When a study in her lab showed that mate (mah’ tā) tea drinkers had experienced a significant increase in the activity of an enzyme that promotes HDL (good) cholesterol while lowering LDL (bad) cholesterol, University of Illinois scientist Elvira de Mejia headed for Argentina where mate tea has been grown and taken medicinally for centuries.
She returned with a five-year agreement signed by administrators of La Universidad Nacional de Misiones (UNaM) to cooperate in the study of 84 genotypes of mate tea, both cultivated and wild, never-before-studied, varieties. The arrangement calls for the writing of joint grants and an exchange of students and professors between UNaM and the U of I.
The scientist is also negotiating a grant from the National Institute of Yerba Mate to fund further research, she said.
“Our studies show that some of the most important antioxidant enzymes in the body are induced by this herbal tea,” said de Mejia of her study in September’s Planta Medica.
“Because Argentina has the different mate varieties, we’ll be able to do more comparisons and characterizations between the different genotypes and the benefits of different growing conditions—whether in sun (on a plantation) or in shade (under the rainforest canopy),” she added.
Not only does de Mejia hope to identify the most nutritionally beneficial genotypes of the herbal tea, she hopes that Argentine experience with drying and processing mate will lead to improved extraction of the tea’s bioactive compounds. “Food companies are very interested in adding tea extracts to juices, soda, and even beer to increase the nutritional value of their products,” she said.
In the cholesterol study, blood levels of the cardio-protective enzyme paraoxonase-1 were measured before and after healthy volunteers consumed either 0.5 liters of mate tea, milk, or coffee. Activity of the enzyme increased an average of 10 percent for mate tea drinkers compared to the other drinks.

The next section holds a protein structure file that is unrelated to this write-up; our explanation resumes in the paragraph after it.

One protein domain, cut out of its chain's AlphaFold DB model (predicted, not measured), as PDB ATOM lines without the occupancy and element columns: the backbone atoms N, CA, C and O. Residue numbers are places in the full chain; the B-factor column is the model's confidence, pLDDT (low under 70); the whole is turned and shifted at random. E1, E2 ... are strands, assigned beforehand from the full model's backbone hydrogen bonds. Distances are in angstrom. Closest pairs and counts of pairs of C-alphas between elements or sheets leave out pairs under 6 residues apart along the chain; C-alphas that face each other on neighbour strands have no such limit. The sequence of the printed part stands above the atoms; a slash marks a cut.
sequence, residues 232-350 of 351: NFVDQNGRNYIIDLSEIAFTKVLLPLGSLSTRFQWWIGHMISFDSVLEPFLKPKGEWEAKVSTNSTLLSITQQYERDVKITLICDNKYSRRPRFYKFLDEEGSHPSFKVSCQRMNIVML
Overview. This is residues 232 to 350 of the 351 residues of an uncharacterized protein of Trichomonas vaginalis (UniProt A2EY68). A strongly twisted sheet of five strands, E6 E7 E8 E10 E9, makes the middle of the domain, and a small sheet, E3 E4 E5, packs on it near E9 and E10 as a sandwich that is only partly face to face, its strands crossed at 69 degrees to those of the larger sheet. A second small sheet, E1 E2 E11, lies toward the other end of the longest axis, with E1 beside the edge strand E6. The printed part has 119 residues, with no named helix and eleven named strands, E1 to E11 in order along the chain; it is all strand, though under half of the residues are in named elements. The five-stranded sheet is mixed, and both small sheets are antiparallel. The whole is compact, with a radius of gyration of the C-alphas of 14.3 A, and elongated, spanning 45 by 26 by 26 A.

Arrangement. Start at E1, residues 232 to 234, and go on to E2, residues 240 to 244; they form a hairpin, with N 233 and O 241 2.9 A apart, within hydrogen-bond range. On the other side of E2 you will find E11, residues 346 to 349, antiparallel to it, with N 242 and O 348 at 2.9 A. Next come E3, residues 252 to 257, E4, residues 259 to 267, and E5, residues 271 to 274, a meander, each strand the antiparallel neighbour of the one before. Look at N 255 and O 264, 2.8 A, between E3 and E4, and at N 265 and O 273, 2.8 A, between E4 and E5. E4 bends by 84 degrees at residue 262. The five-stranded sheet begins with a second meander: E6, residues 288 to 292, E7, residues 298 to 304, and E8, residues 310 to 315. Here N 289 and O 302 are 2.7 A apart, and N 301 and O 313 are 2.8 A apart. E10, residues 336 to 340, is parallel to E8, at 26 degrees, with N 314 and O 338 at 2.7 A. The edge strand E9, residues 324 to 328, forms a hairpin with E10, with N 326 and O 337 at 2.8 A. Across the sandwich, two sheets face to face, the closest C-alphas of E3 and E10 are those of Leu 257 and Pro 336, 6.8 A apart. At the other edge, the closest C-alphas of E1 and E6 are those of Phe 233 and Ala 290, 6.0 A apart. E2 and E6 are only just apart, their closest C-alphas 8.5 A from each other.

“The tea used in the study was prepared at the same concentration used in South America, although they usually drink 2 to 3 liters per day,” said de Mejia.
In South America, mate is usually drunk from a dried gourd and consumed through a metal straw. About 50 grams of dry leaves are packed into the gourd and hot water is poured over them; this is repeated many times, with as much as ½ to 1 liter of water. This method of consumption allows tea drinkers to slowly extract the antioxidants and polyphenols before they can be oxidized.
“To duplicate these results with mate teabags, you would need to use four or five teabags instead of one. It’s a strong taste, but many people say that coffee has a strong, bitter taste. This is more of a grassy herbal taste. It may be an acquired taste, but I seem to have acquired it,” said graduate student Caleb Heck who accompanied de Mejia to Argentina.
Heck characterized the tea consumed in the cholesterol study in de Mejia’s U of I labs and is now working with the tea brought back from Argentina. He said that mate is high in xanthines (mainly caffeine), and he has found 12 polyphenolic compounds at different concentrations, depending on where the tea was grown. Polyphenols are thought to have a protective effect against cancer and cardiovascular disease.
He is quickly becoming something of an authority on the subject, and he and de Mejia have written a comprehensive review of mate tea, including its chemistry, health implications, and the technological considerations involved in its processing, that has been published in November’s Journal of Food Science, which can be viewed at www.blackwell-synergy.com/toc/jfds/0/0>. The study was funded by the University of Illinois Research Board.
Source: University of Illinois at Urbana-Champaign
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